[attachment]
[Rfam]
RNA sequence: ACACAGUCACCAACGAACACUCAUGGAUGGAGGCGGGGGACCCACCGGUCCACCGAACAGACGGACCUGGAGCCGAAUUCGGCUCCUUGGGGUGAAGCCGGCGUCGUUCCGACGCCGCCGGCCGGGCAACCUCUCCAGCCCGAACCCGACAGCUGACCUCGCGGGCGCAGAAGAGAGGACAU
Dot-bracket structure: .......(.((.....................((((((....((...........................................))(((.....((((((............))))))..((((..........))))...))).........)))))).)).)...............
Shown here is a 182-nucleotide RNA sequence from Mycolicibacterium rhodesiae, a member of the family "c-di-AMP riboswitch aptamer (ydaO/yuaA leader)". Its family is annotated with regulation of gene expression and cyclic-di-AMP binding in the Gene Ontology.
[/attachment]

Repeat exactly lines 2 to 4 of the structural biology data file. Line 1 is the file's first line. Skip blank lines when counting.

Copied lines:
RNA sequence: ACACAGUCACCAACGAACACUCAUGGAUGGAGGCGGGGGACCCACCGGUCCACCGAACAGACGGACCUGGAGCCGAAUUCGGCUCCUUGGGGUGAAGCCGGCGUCGUUCCGACGCCGCCGGCCGGGCAACCUCUCCAGCCCGAACCCGACAGCUGACCUCGCGGGCGCAGAAGAGAGGACAU
Dot-bracket structure: .......(.((.....................((((((....((...........................................))(((.....((((((............))))))..((((..........))))...))).........)))))).)).)...............
Shown here is a 182-nucleotide RNA sequence from Mycolicibacterium rhodesiae, a member of the family "c-di-AMP riboswitch aptamer (ydaO/yuaA leader)". Its family is annotated with regulation of gene expression and cyclic-di-AMP binding in the Gene Ontology.